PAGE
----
In reality, I wasn’t eating that terribly in Tahoe. Remember, my standards have changed. What I now consider a “terrible” day of eating I would have considered an “average” day a few years ago.  Within a few days I was back down to 236 and then in another couple of days I was down to 235, which officially put me down 55 pounds. I took a few days off to give my body a break and then made another push and spent a few days between 232 and 234. When I sensed my body was “happy” again, I made another hard push and pushed through to 230.

Finish Line?
235 was the number I thought I needed to get to when I started out. 225 was my wedding weight, and if you look at me in wedding photos I was very thin, and at that time I had to have intense workouts everyday in order to stay at 225. So I thought 235 would be about right. I feel like I’ve gotten to 230 easier this time, when I am 13 years older, than it was for me to get to 225 as a twenty-four year old. The only difference I can think of is diet, which I doubt I changed much in my early 20’s. If I was on a diet, I was only eating less, not thinking about the types of foods I was eating and learning about my my body reacts to different kinds of food.

On our Wedding Day I weighed 5 pounds less than I weigh now.

Now that I’m here at 230, I still feel like I’m not “there” yet.” It’s harder to put an exact number on it now, though. I want to lose fat, especially belly fat, and continue to gain muscle. So maybe I need to gain 5 pounds of muscle and lose five pounds of fat? I’m still figuring this part out, but the scale is definitely becoming more limited in measuring my overall fitness. Some will say I obsessed over the scale too much throughout this entire journey. Again, this is what worked for me. I know others who weigh themselves once a week. If that works for you, great. But 2-5 times A DAY for most of this journey is what worked for me.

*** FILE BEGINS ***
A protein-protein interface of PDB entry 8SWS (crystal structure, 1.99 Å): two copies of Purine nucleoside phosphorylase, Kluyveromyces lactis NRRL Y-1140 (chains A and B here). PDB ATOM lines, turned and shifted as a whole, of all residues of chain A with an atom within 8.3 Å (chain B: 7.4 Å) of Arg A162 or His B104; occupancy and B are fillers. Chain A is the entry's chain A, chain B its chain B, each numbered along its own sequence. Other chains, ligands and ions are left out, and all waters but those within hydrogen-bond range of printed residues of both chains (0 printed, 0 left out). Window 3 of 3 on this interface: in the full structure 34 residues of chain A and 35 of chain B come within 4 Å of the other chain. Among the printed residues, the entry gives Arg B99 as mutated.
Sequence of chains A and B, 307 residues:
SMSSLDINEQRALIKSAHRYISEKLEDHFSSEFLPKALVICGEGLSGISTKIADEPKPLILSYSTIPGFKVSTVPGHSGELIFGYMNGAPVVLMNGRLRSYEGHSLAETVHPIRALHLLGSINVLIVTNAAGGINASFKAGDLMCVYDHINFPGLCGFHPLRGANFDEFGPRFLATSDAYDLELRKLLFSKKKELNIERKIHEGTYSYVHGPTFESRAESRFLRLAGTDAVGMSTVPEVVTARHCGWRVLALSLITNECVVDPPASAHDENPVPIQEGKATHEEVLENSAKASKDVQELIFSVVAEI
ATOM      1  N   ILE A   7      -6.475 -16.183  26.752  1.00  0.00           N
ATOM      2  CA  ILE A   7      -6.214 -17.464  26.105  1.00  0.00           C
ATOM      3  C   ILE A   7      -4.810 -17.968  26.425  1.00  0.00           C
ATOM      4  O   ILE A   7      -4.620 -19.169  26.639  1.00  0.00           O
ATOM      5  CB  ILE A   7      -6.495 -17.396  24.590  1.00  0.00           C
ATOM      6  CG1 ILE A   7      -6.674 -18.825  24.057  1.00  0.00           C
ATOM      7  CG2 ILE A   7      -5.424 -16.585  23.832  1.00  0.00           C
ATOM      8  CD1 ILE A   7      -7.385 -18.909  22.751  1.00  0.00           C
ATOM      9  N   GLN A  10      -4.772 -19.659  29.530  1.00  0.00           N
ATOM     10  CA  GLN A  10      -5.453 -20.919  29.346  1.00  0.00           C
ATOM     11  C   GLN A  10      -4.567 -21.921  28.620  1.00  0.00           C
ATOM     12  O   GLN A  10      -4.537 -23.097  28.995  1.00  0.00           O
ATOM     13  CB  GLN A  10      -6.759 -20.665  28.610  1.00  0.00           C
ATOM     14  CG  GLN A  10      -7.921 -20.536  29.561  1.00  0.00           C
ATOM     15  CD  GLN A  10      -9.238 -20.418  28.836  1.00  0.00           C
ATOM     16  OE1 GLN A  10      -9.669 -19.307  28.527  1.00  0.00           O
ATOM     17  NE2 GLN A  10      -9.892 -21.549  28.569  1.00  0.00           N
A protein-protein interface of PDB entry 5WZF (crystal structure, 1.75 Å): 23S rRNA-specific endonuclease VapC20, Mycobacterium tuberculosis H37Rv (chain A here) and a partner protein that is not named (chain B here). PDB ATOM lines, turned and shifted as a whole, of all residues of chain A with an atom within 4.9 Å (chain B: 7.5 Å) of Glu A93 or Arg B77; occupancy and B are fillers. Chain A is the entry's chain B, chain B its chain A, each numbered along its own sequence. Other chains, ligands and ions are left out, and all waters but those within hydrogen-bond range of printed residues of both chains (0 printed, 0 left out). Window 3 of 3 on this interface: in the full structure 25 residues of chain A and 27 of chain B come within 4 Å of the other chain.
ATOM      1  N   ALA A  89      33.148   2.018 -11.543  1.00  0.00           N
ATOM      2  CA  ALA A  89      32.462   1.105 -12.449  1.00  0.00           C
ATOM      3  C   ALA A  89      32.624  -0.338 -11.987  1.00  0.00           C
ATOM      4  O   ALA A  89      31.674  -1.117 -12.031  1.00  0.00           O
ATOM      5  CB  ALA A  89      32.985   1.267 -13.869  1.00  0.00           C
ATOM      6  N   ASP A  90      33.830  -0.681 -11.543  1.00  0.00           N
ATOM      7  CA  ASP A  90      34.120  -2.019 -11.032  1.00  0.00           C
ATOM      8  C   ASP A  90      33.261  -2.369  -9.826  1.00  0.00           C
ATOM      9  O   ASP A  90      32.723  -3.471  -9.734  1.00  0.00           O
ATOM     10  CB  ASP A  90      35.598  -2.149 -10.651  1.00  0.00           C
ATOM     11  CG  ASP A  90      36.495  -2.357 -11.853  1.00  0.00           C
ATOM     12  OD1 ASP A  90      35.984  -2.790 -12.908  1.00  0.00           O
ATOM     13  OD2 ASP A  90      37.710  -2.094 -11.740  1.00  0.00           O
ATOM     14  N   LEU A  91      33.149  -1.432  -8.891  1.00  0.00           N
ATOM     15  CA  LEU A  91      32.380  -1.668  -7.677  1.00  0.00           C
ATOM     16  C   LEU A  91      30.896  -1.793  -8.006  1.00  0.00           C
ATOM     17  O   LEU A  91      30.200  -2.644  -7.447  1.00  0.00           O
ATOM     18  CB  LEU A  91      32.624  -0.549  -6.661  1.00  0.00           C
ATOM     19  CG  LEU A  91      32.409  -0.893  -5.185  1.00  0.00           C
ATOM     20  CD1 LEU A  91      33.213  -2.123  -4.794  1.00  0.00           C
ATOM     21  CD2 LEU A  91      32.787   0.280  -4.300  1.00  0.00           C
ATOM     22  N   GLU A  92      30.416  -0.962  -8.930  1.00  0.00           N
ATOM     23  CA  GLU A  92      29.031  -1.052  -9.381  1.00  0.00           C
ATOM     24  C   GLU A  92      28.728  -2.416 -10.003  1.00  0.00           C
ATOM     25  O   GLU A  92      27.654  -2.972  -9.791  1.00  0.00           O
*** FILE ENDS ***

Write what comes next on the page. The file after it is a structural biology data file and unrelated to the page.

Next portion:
But I’ve realized there is no finish line. Even if I were to achieve the goal — “phenomenal shape” — I still have to maintain my body. I still have to watch my diet, be mindful about what I am eating, the amount of exercise I am getting, what muscles are getting weak, etc.

If I want to achieve, and maintain, phenomenal shape, I need to spend a proportionate amount of time thinking about my health and wellness. We become what we think about most of the time.

If you have struggled with your physical fitness and struggled with losing weight, I hope this post is helpful to you, and please reach out to me if I can help you in anyway. I am happy to answer questions or check in with you to help encourage you on your journey.

This has been my journey, and the journey doesn’t end here. I am still learning, still refining. Others my criticize my techniques. Think I should eat less meat or not meat at all. I shouldn’t use “Cheat Days” or encourage binge eating on a “Cheat Day.” This is what’s worked for me, and I’ll continue to refine it to achieve and maintain the results that I desire.

Cheers to good health,
Clark

P.S. If you are serious about good health, you should’t read this post just once. You should read it a few times a week for the next several weeks. I would also recommend that next time around you not read this post but you read the revised version of this post, which I broke up into 6 separate blog posts. While this post is about 6,100 words, because I added new content to the series, the 6 separate blog posts combined are more than 8,100 words. So if you go through the whole series next time around, you’ll get what you just read, but you’ll also get new content that you have not read before.